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Eur J Cancer Clin Oncol. 1989 Feb;25(2):337-41.

The familial dysplastic nevus syndrome. Natural history and the impact of screening on prognosis. A study of nine families in the Netherlands.

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Foundation for the Detection of Hereditary Tumours, Utrecht, The Netherlands.


Since 1982, nine families with the dysplastic nevus syndrome have been identified in the Leiden area (The Netherlands). A total of 50 primary melanomas were diagnosed in 38 persons. Nineteen of these melanomas had been diagnosed before the start of the screening programme (category I), 11 were detected at the initial examination of the families (category II), and 20 were found during the course of follow-up (category III). To assess the effect of screening, we compared these categories with respect to the developmental stage of the melanomas. One of the 19 melanomas in category I, two of the 11 in category II and seven of the 20 in category III were melanoma in situ. The average thickness of the invasive melanomas in categories I, II and III was 1.75, 0.80 and 0.54 mm respectively. Sixteen of the 19 melanomas in category I (84%) were Clark III or IV, whereas 15 of the 20 melanomas in category III (75%) were Clark I or II. From these findings it may be concluded that screening can lead to the detection of melanomas at an earlier stage, which in turn can permit curative treatment and improvement of both prognosis and life expectancy. The need for supervision based on central registration of affected families to guarantee the continuity of screening is discussed.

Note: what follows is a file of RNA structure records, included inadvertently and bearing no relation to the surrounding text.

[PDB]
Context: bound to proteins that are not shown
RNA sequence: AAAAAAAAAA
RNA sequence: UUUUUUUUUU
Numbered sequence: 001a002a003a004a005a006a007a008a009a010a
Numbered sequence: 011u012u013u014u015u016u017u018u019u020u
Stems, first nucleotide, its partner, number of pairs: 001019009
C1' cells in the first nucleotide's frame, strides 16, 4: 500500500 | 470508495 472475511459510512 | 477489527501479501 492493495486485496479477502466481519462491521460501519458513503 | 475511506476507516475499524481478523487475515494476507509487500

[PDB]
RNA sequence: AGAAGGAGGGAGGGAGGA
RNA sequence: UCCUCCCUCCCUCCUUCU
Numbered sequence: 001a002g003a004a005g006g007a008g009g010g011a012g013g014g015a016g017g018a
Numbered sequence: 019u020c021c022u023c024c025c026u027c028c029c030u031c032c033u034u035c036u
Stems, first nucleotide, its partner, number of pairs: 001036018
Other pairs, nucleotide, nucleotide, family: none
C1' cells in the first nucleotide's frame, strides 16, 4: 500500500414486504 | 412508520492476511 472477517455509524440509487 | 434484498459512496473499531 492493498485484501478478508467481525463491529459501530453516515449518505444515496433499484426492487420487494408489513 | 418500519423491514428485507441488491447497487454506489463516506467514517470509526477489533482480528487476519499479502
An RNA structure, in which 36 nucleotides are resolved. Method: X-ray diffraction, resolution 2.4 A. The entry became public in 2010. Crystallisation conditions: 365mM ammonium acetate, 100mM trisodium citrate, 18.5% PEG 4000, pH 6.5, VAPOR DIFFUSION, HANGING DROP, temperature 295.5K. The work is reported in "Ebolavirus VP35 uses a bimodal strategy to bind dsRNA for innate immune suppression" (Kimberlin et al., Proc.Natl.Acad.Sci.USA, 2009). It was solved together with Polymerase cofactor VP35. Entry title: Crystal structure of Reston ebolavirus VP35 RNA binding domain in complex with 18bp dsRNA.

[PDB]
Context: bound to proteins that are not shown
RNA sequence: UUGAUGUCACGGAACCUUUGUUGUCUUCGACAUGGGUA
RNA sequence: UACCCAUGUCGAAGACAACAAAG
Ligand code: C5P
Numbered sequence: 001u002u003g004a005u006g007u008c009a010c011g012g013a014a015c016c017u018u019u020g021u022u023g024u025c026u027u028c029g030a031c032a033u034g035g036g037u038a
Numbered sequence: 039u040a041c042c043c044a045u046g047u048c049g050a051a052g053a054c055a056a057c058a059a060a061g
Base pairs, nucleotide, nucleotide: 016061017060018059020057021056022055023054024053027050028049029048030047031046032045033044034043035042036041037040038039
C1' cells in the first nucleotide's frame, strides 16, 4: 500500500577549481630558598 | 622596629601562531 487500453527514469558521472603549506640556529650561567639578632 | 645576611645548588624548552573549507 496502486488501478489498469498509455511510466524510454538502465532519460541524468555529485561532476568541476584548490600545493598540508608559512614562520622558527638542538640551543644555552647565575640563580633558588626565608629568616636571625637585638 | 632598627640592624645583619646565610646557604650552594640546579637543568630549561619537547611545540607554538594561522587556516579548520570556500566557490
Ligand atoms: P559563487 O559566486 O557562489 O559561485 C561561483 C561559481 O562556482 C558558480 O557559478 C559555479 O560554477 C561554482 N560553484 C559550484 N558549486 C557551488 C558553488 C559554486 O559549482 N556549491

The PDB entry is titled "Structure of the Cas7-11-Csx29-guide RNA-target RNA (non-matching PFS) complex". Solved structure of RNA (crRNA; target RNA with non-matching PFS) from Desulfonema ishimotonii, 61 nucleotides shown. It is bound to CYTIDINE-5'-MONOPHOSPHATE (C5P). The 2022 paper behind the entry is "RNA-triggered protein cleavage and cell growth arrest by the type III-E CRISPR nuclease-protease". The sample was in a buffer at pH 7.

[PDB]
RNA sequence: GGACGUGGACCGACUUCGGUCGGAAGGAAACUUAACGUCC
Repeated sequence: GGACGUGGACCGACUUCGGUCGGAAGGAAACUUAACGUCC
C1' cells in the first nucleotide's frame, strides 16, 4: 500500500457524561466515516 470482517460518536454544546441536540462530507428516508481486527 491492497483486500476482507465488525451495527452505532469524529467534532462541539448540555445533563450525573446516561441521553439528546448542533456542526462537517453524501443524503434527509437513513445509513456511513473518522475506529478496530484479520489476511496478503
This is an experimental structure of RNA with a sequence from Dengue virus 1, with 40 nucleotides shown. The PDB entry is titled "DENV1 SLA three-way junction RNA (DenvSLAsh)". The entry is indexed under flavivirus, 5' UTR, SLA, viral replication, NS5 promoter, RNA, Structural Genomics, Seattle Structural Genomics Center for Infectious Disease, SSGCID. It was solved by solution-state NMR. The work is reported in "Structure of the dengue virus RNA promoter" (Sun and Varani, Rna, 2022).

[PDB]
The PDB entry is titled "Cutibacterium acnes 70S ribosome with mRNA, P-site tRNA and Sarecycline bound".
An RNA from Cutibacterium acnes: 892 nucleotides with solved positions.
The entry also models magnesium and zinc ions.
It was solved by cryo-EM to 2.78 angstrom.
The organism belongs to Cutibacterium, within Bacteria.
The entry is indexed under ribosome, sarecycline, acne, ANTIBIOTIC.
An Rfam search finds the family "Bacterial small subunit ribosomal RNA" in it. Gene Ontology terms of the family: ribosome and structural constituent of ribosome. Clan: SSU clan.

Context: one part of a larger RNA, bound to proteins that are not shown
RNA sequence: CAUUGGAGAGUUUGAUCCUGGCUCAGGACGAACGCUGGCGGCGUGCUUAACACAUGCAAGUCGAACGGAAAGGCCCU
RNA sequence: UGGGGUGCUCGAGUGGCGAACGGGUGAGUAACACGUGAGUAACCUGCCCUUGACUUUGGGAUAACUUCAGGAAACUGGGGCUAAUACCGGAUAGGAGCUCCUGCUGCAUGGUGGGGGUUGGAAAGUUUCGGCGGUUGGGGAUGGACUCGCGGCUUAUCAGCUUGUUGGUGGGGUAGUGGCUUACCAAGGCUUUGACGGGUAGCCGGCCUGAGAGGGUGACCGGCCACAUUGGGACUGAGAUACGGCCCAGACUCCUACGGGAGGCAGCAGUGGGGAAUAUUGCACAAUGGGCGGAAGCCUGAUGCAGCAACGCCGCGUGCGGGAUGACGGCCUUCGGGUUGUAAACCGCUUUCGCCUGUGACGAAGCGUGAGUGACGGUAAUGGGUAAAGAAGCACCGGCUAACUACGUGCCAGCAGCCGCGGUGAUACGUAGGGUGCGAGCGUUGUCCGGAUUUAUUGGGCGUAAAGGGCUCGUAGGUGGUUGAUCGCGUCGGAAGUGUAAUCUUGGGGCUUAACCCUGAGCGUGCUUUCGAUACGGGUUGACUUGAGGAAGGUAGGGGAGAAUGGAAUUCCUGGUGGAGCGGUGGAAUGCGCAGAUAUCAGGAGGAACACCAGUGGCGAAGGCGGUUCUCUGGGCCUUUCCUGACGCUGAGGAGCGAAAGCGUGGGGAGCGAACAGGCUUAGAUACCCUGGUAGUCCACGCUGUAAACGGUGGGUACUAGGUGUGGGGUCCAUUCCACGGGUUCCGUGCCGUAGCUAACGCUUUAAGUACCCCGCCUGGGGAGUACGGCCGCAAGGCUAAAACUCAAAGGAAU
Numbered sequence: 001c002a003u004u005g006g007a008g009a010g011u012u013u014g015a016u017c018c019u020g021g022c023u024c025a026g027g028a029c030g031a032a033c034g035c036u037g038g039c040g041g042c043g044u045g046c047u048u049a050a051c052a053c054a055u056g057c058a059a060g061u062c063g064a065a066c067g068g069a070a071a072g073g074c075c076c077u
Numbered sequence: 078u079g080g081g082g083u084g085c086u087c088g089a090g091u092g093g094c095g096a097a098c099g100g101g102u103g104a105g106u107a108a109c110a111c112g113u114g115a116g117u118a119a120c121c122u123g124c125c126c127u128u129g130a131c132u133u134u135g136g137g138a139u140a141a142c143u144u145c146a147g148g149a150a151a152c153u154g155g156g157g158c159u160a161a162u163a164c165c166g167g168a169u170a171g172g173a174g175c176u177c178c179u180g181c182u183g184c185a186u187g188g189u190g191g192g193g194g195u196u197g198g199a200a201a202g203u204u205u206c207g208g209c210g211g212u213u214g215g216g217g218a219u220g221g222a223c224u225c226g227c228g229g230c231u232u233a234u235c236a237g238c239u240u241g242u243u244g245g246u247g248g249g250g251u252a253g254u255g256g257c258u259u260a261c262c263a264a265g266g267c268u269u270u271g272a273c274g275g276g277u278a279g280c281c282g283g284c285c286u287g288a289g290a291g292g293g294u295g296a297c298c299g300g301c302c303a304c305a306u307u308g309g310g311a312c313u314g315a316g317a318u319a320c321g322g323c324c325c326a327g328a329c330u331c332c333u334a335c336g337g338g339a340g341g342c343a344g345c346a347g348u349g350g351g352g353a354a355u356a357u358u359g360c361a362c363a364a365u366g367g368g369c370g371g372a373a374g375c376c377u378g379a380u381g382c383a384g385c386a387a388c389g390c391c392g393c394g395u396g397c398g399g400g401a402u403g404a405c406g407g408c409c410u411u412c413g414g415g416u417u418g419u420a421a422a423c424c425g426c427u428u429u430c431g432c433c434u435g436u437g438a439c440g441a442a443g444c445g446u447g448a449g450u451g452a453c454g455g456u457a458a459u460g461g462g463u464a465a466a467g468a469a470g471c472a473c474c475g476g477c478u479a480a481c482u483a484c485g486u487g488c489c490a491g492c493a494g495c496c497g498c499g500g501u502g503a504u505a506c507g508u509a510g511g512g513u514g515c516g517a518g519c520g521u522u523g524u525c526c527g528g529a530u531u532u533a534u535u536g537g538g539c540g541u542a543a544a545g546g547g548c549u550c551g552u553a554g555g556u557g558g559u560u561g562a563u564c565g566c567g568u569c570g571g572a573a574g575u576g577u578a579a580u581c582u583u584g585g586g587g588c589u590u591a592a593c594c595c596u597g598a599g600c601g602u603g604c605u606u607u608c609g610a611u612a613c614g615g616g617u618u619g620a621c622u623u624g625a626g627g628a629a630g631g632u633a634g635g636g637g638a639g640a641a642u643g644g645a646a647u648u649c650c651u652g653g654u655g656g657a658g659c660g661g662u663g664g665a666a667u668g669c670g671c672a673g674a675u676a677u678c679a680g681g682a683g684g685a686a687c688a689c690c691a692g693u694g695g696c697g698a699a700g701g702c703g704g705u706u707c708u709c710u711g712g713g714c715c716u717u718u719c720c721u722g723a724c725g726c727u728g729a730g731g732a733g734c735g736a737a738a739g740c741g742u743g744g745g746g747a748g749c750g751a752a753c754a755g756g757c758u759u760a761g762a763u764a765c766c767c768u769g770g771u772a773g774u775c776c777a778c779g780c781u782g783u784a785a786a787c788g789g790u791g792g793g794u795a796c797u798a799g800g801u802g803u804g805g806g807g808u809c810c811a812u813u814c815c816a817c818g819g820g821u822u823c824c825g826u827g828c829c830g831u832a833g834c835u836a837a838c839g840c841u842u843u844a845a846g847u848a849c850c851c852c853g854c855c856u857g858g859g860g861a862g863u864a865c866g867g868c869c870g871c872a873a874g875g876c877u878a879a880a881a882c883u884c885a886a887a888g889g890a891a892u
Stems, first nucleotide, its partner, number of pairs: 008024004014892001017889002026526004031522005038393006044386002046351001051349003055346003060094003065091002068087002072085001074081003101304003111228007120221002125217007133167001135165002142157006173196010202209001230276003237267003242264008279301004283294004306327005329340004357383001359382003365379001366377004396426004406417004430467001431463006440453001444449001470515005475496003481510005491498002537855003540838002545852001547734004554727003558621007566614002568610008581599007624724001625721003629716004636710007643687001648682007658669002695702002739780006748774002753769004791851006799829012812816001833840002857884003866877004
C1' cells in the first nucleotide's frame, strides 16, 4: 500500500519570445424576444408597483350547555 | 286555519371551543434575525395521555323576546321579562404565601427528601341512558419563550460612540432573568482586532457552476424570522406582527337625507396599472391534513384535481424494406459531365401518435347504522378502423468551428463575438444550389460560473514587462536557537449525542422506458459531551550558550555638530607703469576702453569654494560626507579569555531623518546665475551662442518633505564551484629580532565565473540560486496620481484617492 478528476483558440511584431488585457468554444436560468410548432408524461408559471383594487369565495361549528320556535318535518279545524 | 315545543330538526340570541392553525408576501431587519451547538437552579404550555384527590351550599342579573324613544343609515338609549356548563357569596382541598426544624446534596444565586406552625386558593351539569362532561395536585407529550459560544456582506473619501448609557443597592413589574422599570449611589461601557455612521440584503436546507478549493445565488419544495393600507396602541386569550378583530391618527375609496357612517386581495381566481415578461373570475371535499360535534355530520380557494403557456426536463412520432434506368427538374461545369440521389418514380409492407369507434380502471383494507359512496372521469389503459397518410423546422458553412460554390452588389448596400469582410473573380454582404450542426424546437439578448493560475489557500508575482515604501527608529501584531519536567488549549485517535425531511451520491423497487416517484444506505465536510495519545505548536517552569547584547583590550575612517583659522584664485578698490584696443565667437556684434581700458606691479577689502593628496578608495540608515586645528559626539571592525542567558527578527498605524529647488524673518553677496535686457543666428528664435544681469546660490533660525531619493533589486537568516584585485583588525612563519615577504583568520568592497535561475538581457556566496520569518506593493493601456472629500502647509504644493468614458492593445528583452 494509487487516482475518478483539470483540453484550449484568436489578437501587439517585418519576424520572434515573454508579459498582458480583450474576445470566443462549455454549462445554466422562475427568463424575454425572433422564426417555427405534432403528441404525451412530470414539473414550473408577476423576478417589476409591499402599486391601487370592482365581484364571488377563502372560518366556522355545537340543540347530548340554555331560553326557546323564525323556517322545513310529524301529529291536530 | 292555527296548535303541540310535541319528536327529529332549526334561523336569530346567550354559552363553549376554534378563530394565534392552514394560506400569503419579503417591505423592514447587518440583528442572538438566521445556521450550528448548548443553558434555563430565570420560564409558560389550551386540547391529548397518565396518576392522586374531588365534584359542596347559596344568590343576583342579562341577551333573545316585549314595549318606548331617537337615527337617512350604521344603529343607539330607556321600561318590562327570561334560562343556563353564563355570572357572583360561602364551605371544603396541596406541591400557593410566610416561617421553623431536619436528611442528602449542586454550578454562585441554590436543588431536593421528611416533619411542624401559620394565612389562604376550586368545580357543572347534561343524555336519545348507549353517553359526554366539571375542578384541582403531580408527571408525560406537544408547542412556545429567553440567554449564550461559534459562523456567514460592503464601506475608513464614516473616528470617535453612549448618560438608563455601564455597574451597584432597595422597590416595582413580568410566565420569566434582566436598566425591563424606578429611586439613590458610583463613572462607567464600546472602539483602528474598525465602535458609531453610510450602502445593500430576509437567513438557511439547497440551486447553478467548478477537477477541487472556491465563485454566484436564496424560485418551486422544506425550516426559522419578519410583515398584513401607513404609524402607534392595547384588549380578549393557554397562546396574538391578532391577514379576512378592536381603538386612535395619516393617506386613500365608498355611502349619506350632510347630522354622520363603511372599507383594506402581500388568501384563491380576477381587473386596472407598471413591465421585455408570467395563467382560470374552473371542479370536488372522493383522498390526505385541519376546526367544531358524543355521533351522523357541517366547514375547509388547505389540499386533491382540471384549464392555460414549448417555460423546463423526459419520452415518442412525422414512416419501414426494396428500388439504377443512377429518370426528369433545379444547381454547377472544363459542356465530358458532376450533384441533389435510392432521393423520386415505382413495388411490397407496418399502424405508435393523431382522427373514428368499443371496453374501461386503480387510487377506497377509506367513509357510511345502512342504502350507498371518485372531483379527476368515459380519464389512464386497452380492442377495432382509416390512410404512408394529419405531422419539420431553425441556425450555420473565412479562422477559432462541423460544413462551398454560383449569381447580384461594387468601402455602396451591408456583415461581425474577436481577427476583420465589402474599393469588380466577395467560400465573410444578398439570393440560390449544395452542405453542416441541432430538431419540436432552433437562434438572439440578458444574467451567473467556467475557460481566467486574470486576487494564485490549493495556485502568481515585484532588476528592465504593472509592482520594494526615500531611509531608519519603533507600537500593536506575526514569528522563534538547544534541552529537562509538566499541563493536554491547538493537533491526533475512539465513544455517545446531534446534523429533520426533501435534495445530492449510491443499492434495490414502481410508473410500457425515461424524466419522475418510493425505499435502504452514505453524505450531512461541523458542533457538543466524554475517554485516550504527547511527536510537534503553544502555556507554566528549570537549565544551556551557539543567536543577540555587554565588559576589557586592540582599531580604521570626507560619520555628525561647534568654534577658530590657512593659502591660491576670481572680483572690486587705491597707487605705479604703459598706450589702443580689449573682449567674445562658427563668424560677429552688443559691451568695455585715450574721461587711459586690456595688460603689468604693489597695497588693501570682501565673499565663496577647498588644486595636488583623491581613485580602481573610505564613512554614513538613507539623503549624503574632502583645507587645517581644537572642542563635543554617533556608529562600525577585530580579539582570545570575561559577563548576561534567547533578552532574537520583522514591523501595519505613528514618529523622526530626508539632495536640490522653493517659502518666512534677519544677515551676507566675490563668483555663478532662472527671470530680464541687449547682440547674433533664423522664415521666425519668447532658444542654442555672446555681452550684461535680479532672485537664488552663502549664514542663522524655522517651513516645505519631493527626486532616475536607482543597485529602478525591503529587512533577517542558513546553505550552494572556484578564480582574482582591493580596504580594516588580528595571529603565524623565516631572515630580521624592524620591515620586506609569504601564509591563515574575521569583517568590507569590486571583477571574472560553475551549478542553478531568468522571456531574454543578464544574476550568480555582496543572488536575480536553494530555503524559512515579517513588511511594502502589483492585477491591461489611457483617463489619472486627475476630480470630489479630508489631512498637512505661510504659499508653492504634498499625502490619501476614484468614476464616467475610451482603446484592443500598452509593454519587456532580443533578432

[Indexed for MEDLINE]

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